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Tue, 30 Nov 2010 16:14 - Updated Tue, 30 Nov 2010 16:13

UN says Congo armed groups forming criminal gangs

Kinshasa

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Kinshasa - Armed groups in eastern Congo, including the army, have bypassed international reform programs and have instead formed criminal networks to exploit the nation's mineral wealth, with one group even trying to sell uranium, the United Nations said in a report Monday.


The report said the armed units have done so despite recent efforts to disarm illegal militias and reform the disorganized, ill-disciplined army. The report said the army has even formed a criminal gang within its ranks.


Investigators cited several examples of militants illegally exploiting minerals and natural resources, seizing land, recruiting child soldiers and poaching endangered wildlife.


The report said Rwandan-led Hutu rebels in Congo in 2008 attempted to sell six canisters of what they said was unenriched uranium an amount that the report said would not be enough to create even a small amount of fissile material but could not find a buyer for more than a year and gave up.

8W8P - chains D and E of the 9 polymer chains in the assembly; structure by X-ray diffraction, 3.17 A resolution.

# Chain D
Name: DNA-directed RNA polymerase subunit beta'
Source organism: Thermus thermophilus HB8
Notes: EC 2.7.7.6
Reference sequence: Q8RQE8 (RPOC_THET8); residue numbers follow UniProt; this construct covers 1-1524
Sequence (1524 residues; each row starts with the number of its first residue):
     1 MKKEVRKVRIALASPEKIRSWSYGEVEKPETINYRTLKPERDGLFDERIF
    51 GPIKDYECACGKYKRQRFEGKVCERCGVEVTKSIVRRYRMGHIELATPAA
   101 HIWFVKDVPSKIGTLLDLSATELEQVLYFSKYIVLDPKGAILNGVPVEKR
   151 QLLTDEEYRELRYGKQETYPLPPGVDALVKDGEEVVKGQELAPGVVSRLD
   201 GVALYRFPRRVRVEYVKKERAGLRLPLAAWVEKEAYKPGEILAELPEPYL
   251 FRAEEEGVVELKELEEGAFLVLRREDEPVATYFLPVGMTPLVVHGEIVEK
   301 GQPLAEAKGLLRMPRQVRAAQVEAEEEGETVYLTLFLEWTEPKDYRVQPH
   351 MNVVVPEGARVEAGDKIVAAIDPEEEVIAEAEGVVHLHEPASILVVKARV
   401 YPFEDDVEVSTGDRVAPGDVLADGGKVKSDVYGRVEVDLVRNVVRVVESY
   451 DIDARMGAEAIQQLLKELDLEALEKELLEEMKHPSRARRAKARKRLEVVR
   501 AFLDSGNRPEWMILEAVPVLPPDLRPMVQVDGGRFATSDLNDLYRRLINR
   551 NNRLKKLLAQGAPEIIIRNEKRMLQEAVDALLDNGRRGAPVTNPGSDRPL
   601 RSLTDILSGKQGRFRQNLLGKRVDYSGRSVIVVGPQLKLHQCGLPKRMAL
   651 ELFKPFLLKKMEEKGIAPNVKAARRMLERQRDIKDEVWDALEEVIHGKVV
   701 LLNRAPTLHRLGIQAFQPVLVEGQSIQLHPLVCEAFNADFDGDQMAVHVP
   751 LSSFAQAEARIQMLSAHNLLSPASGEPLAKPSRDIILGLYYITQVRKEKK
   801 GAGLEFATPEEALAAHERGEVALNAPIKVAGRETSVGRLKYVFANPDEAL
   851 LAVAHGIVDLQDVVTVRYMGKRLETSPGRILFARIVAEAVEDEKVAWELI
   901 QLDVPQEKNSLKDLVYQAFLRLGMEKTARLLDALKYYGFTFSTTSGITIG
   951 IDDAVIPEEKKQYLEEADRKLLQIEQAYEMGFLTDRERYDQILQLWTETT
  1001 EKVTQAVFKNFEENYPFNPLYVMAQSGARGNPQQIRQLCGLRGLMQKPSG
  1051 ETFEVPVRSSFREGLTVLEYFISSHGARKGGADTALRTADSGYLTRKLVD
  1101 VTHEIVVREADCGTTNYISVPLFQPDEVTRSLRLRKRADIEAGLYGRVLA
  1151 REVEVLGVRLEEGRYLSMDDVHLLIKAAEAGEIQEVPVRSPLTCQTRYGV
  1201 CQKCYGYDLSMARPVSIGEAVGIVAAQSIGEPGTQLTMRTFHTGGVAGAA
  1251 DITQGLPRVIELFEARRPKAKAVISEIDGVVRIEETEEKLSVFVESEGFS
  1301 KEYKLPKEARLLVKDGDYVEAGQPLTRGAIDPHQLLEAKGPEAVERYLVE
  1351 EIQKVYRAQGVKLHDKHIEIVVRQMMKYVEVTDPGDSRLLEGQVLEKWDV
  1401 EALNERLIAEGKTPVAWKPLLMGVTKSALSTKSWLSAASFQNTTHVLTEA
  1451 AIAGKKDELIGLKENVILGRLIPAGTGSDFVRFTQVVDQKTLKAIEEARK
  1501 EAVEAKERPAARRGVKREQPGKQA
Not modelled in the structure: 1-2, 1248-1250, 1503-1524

At U.N. headquarters in New York on Monday, the Security Council renewed its arms embargo for people and groups not associated with the government, along with a travel ban and a freeze on the assets of people linked to illegal armed groups.


U.S. Ambassador to the U.N. Susan Rice welcomed the extension of the sanctions, which she said "can play an important role in bringing stability to the (Congo) and holding accountable those who direct the massacre of civilians, recruit child soldiers, or use rape as a weapon of war."